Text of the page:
Parents, key teachers dumbfounded.

Three key personalities in the school district were shocked by the news. They could not make sense of the Board’s decision, and could not shed any light on any particular policy difference Yanofsky had with the board that would explain his being dismissed.

One White Plains teacher said it felt to her “like a death in the family.”

Yanofsky’s accomplishments in 12 years:

Dr. Saul Yanofsky was eulogized while still living today by every district worker we talked to. WPCNR, on short notice, credits him as having brought balanced schools to White Plains painlessly, computer-networked the School District in a way that is the envy of every other Westchester School District, met the challenge of the New York State standardized tests, raised the test scores of ESOL (English Spanish Other Language) students, initiated pre-K and all-day kindergarten programs, and consistently fought eloquently for his students.

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Habla Espanol?Now WPCNR comes in Spanish, 4 other languages!

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It is fitting that with the Hispanic Parade coming up this Saturday, WPCNR, thanks to the cutting edge Westchester Wire Network, now offers the opportunity to read all stories in Spanish. Just pick your language by going to the Translator Box on the left (just below the Reader Comments!).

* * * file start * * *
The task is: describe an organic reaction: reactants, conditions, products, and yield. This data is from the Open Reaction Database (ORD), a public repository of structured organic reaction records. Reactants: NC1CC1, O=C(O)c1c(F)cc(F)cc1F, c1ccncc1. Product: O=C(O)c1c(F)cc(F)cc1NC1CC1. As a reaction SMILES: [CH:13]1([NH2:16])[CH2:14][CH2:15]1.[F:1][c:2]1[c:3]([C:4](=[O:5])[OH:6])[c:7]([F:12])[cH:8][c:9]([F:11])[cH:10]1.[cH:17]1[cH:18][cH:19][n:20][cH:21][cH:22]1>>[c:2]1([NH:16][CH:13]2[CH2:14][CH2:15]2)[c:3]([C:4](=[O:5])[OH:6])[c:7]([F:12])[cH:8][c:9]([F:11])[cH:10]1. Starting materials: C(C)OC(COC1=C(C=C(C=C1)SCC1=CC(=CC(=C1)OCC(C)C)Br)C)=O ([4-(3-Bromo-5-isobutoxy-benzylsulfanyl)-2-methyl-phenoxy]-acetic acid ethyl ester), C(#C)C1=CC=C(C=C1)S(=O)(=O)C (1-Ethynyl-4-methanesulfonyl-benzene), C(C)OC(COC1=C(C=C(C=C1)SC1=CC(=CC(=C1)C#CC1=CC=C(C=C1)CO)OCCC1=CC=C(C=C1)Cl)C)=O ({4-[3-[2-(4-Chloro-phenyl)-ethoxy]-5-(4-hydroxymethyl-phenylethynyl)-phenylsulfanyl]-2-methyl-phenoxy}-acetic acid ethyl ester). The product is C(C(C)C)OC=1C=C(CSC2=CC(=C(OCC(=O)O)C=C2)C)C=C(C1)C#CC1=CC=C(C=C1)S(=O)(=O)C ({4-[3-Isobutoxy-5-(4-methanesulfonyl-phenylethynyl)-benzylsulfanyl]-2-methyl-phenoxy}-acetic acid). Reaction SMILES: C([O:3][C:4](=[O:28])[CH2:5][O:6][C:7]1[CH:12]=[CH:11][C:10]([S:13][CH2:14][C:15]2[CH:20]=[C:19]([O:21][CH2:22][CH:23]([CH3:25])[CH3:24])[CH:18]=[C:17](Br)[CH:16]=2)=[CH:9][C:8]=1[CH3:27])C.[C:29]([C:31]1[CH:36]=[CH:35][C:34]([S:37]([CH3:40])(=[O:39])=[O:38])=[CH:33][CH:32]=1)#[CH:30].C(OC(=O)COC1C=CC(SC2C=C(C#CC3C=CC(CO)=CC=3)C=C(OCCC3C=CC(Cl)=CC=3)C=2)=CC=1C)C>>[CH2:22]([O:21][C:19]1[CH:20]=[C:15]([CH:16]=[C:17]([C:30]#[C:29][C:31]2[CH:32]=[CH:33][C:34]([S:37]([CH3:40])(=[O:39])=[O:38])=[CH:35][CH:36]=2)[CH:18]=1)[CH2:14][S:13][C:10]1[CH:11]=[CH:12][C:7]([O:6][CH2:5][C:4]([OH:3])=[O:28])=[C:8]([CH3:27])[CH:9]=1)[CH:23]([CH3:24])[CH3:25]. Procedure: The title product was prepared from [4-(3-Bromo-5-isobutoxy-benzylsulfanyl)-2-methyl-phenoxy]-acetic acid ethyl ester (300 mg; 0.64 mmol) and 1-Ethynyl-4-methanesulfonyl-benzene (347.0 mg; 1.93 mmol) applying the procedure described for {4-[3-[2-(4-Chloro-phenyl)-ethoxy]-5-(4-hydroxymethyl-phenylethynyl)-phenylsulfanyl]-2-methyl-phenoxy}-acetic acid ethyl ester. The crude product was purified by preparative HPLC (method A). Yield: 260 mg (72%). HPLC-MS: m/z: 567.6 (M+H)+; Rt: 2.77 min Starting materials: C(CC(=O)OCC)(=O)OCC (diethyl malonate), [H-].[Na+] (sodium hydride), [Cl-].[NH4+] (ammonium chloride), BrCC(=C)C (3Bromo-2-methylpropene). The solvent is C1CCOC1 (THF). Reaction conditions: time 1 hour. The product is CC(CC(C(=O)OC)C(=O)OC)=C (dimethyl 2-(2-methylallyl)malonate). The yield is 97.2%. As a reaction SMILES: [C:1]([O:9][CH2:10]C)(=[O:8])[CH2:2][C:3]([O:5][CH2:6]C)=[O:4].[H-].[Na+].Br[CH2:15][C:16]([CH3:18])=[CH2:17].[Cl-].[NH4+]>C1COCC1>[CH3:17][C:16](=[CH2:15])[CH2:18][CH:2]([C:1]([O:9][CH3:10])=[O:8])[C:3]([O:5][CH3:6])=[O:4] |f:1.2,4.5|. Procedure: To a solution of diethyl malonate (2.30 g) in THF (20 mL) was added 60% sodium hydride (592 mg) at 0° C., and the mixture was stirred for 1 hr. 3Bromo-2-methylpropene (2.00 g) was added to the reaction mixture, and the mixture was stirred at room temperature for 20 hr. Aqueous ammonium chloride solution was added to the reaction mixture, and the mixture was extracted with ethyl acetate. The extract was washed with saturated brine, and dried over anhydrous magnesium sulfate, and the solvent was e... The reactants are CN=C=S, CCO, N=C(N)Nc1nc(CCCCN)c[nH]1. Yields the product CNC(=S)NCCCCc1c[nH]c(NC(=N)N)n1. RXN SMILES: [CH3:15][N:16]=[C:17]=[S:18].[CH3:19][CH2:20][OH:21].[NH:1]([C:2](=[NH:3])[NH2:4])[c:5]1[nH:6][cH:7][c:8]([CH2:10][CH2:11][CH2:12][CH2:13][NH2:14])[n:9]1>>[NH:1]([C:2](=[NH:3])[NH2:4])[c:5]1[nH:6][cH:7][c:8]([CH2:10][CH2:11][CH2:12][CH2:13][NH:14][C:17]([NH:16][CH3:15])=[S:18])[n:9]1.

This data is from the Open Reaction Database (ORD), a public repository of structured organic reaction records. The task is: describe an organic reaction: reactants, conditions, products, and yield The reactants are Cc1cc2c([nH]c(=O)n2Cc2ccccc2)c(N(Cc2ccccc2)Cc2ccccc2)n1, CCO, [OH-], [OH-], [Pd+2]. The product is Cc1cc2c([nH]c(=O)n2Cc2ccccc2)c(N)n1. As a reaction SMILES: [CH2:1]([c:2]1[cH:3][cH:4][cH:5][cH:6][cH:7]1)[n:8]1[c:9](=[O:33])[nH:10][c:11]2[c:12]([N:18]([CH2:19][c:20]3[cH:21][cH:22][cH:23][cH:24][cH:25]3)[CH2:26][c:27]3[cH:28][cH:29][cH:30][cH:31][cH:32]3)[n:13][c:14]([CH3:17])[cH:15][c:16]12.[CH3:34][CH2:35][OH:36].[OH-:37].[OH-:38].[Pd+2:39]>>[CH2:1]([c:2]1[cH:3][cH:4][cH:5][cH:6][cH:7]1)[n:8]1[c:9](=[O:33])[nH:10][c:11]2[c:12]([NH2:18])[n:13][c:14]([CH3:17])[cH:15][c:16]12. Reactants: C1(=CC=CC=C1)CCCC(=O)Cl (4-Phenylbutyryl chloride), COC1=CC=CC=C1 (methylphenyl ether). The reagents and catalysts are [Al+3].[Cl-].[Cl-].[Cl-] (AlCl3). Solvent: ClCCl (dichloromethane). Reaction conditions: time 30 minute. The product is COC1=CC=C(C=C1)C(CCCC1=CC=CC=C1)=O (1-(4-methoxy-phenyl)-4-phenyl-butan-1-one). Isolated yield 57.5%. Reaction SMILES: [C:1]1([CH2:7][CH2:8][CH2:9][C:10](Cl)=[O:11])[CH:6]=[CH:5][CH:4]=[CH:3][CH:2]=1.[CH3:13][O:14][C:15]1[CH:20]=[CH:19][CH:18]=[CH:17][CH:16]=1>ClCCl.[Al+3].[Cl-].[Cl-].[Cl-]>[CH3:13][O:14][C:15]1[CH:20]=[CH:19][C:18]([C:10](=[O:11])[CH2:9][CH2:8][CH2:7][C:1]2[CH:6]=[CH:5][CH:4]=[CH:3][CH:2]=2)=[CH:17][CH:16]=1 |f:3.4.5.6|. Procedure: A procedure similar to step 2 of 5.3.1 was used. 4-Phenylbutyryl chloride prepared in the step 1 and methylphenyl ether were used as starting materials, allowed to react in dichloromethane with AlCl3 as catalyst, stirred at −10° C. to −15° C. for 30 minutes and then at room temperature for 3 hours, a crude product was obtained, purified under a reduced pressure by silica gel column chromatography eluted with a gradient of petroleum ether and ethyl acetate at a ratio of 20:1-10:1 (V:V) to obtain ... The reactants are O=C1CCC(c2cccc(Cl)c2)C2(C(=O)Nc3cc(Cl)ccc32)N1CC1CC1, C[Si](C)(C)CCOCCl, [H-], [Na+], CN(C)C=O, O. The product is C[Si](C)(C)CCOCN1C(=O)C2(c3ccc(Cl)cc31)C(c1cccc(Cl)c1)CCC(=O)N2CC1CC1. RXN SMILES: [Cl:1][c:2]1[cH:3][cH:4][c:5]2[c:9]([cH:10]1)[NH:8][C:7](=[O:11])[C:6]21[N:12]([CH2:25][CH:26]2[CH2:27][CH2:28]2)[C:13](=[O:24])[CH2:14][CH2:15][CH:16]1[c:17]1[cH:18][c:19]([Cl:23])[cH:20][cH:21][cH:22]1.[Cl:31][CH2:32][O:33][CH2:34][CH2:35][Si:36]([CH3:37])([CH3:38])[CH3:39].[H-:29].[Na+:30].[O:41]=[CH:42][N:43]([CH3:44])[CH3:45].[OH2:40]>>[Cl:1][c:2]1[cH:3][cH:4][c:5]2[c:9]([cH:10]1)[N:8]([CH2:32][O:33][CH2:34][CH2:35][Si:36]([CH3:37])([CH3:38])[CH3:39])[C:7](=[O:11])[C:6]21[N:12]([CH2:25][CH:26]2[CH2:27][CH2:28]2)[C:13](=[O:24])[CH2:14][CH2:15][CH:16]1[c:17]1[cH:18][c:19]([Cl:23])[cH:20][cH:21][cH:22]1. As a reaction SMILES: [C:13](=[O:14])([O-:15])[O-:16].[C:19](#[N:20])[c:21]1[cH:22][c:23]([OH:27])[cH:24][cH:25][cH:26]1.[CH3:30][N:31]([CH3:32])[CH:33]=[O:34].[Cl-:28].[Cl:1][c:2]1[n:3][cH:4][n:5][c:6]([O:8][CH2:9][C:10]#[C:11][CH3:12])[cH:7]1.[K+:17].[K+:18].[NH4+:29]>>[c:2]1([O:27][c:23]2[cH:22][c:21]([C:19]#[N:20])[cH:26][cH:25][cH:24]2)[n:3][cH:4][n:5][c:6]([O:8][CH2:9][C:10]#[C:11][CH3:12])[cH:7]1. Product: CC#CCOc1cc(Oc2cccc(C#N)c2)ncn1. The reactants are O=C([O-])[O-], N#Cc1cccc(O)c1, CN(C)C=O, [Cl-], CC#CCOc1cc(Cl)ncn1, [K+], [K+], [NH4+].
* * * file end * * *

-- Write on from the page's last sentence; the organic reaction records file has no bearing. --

White Plains CitizeNetReporter is proud to announce the only daily foreign language editions of White Plains news. You can choose to read WPCNR’s exclusive insider reporting on White Plains events, deals, coverups, breakthroughs, successes and failures on school, city hall, politics, and sports in any one of five languages.

Simply move your trusty cursor to the Translate Feature box on the left of this column (It’s just below the reader comments, my favorite part of the site!)

Click on the downward pointing arrow and select the language you prefer: English, Spanish, French, German or Italian.

Sean Cover who acquires these bells and whistles for we network affiliates says it is very good. Give it a test and tell your Spanish-speaking, French, German or Italian friends about it.

And let us know how good the translation is!